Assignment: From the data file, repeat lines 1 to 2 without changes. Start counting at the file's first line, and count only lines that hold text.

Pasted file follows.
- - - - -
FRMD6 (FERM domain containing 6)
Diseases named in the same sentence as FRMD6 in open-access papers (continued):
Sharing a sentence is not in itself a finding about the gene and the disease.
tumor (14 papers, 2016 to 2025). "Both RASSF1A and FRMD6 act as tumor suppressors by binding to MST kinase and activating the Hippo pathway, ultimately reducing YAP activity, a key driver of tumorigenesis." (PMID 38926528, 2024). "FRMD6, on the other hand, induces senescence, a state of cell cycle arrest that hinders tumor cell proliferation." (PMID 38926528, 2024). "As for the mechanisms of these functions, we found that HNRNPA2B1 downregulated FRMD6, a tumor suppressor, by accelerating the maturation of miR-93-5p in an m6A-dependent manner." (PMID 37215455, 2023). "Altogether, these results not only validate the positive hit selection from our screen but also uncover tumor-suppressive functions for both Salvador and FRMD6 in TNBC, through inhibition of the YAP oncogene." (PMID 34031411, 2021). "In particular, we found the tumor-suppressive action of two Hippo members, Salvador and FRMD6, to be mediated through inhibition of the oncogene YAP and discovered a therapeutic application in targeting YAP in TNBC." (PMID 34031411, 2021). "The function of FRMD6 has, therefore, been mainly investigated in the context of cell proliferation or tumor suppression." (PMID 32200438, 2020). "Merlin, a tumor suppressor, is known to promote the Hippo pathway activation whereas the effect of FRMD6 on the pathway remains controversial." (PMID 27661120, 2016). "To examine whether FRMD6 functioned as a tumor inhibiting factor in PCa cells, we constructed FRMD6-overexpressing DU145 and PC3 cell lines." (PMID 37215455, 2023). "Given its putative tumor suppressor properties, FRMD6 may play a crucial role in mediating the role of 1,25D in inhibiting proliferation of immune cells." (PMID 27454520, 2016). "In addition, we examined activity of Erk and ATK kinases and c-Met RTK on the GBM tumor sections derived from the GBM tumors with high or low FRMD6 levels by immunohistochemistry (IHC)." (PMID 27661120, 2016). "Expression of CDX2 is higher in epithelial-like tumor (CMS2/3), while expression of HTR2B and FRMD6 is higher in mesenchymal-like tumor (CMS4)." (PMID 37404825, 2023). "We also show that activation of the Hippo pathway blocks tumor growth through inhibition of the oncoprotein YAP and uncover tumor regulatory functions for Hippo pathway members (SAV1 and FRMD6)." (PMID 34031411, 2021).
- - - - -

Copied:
FRMD6 (FERM domain containing 6)
Diseases named in the same sentence as FRMD6 in open-access papers (continued):